North Country Charters, owned by Sean and Gerry Martin, is one business that discovered its current signage might exceed the allowed amount. Gerry Martin said she was told by planning she could have 30-square-feet of signage, although Harness-Foster said she hasn't yet measured the building. The Martins have been in their building for 30 years and were one of the first businesses to go in when the boardwalk was built in 1982.

Martin admitted she never got a sign permit.

"So, that's my bad," she said. "Nobody has ever come out to me and said, 'You need a sign permit.'"

Abboud said old signs can't be grandfathered in if they were never in compliance before the sign ordinance was changed.

"We're sorry nobody ever came out and told you that," he said of enforcing sign permits. "The emperor doesn't have any clothes on now and somebody finally told him."

At the workshop, Harness-Foster discussed aspects of the sign code like art. As with the Café Cups building on Pioneer Avenue, the large decorative cups don't count as signage since art is exempt. She showed a sign of Cottonwood Horse Park with decorative metal work of a horse at the top of the sign. That's exempt, but the lettering isn't.

That leads to some interesting debate about what counts as art in a sign, Abboud said.

"I would really love to bring that to a body," he said of getting a second opinion from the planning commission. "I have to make some of those calls. It's very difficult."

In making that decision, the planning department would look at if an image has a commercial message. A trademark wouldn't be art, for example.

"McDonald's arches are never going to be art," Abboud said.

Even the issue of frontage is debatable. Some Cannery Row buildings, for example, are at an angle to the road. Is it the smaller, gabled end or the longer, rectangular side that's frontage?

Abboud said such decisions have to follow the "red face" test — that is, can you make a decision without being embarrassed?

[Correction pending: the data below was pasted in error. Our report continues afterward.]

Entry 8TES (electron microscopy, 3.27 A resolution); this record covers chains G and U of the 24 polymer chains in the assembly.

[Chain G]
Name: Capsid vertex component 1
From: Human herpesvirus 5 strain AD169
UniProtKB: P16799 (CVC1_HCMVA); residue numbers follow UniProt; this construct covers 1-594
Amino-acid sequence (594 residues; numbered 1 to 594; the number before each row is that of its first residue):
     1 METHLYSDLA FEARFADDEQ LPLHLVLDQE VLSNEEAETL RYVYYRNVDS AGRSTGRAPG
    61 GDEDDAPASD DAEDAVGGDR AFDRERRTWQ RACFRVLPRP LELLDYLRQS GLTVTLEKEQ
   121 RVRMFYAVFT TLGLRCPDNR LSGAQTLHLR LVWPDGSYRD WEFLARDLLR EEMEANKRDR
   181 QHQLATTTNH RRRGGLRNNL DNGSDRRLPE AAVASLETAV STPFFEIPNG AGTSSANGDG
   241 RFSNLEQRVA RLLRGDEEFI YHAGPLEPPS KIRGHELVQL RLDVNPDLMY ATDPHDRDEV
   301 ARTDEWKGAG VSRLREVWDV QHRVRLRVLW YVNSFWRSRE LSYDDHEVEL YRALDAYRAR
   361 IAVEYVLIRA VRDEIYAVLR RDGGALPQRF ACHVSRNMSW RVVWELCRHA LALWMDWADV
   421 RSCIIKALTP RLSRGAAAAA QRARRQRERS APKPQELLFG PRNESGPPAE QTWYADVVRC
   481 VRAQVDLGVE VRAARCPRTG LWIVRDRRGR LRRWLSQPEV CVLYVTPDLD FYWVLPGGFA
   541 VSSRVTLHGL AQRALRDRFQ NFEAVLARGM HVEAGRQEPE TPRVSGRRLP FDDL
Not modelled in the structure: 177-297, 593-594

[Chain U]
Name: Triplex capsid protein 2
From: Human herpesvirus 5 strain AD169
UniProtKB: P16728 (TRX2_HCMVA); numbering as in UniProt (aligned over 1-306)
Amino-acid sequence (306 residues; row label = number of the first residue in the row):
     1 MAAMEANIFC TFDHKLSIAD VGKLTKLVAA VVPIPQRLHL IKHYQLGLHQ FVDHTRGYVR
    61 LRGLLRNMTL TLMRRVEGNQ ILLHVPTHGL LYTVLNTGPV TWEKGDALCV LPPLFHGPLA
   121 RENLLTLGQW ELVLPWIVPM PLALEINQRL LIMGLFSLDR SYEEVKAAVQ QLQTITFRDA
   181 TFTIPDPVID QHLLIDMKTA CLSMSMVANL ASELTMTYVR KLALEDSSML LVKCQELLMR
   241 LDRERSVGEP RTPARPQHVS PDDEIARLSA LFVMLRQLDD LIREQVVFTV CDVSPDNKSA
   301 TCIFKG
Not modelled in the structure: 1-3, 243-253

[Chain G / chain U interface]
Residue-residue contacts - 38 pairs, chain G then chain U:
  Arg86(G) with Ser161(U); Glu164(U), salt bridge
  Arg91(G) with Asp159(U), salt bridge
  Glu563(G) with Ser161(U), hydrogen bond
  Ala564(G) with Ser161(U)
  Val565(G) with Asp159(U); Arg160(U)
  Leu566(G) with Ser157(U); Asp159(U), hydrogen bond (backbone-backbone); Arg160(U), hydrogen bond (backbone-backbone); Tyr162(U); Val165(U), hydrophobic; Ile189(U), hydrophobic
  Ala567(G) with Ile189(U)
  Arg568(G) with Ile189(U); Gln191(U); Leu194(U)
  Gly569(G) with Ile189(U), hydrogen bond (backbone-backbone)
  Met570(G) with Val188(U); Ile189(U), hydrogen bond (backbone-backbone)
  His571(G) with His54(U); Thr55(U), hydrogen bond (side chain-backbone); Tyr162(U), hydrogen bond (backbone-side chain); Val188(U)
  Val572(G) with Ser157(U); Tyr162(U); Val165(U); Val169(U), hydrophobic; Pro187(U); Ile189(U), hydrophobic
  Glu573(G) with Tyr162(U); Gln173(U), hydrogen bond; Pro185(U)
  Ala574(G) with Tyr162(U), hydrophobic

At the workshop, Harness-Foster pointed out the intent of the sign code is to make signs proportional to the building size and to other businesses, so that businesses don't get in sign wars where they keep building bigger and bigger signs.

She handed out a flier from the United States Sign Council on sign legibility and urged business owners to think of having clear, readable signs.

One sign-maker attending the workshop, Doug Field of Kenai Neon Signs, had a suggestion.

"Ask somebody who does this for a living," he said.

He advised against such things as electronic signs and banners.

While temporary signs now can be up year-round, they still have to be back 5 feet from lot lines, Harness-Foster said. Look at the Kenai Peninsula Borough geographic information systems website or air photos to see how lot lines relate to roads and sidewalks or hire a surveyor, she suggested. Only one sandwich board per lot is allowed at a time.

"Which brings up some challenges when you're in a bunch of businesses," Harness-Foster said.

She suggested businesses share a sign.

"Be creative. Be fair. Work it out," she said.

That might also sum up the attitude of the planning department. Abboud said he doesn't want to be hard-nosed about interpreting the ordinance and is willing to work with businesses.

"We're working with somebody who's working with us," he said.

Some Spit businesses have already taken down signs, Abboud said. That actually could lead to better visibility for Spit businesses, he noted.

"If they're all treated equally, maybe they'll get seen better," he said. "If they clutter them up, they'll get seen less."

Abboud said if businesses question an interpretation and want to challenge the law, he said the planning department is willing to write a decision that can be appealed. Decisions can be appealed to the Homer Advisory Planning Commission.

Michael Armstrong can be reached at michael.armstrong@homernews.com.